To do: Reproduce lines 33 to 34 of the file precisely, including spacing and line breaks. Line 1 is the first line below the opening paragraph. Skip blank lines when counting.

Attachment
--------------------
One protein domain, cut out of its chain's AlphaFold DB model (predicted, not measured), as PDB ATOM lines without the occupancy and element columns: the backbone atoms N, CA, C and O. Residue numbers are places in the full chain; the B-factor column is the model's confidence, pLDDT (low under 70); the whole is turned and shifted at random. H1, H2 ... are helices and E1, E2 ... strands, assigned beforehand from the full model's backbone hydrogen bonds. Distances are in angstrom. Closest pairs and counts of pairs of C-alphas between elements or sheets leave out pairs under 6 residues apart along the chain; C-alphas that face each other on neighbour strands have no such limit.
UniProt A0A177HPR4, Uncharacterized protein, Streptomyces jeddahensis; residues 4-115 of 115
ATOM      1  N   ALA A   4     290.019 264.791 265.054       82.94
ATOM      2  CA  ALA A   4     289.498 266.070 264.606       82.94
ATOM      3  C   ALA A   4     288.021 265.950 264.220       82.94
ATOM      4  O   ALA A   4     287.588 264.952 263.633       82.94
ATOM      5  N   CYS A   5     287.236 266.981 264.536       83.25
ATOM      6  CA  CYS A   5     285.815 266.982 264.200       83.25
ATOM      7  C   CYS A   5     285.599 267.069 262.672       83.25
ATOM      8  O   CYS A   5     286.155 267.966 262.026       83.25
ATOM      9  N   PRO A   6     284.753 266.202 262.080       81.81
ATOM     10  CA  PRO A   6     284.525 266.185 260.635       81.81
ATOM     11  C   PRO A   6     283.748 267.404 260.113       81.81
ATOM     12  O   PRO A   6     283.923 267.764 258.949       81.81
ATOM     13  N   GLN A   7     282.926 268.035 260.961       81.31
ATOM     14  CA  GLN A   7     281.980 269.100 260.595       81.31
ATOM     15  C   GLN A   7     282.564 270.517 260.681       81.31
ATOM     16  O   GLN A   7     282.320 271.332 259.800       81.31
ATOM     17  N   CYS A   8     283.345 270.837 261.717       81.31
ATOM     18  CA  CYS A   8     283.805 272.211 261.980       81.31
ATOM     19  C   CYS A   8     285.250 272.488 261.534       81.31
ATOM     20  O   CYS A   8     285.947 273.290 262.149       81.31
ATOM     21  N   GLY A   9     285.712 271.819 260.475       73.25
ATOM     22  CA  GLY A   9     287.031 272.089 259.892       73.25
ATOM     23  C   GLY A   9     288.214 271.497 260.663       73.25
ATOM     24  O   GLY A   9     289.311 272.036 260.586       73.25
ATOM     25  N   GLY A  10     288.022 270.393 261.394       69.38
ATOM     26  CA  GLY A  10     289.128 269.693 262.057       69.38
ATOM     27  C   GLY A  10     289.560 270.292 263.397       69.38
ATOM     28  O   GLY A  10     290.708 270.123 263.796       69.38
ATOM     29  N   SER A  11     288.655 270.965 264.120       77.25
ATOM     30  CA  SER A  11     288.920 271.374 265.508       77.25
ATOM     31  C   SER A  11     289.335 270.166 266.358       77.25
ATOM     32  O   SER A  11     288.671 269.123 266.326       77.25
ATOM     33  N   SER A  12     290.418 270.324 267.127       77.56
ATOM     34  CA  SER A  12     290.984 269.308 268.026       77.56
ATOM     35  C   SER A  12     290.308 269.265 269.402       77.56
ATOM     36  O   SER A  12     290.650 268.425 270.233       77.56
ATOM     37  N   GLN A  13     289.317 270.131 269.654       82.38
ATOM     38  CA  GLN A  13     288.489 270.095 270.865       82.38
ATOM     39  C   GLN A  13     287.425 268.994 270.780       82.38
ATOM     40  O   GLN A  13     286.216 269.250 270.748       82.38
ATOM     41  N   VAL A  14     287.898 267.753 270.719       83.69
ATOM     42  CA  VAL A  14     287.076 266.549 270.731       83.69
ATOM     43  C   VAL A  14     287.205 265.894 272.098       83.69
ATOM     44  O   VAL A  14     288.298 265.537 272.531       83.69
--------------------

ATOM     32  O   SER A  11     288.671 269.123 266.326       77.25
ATOM     33  N   SER A  12     290.418 270.324 267.127       77.56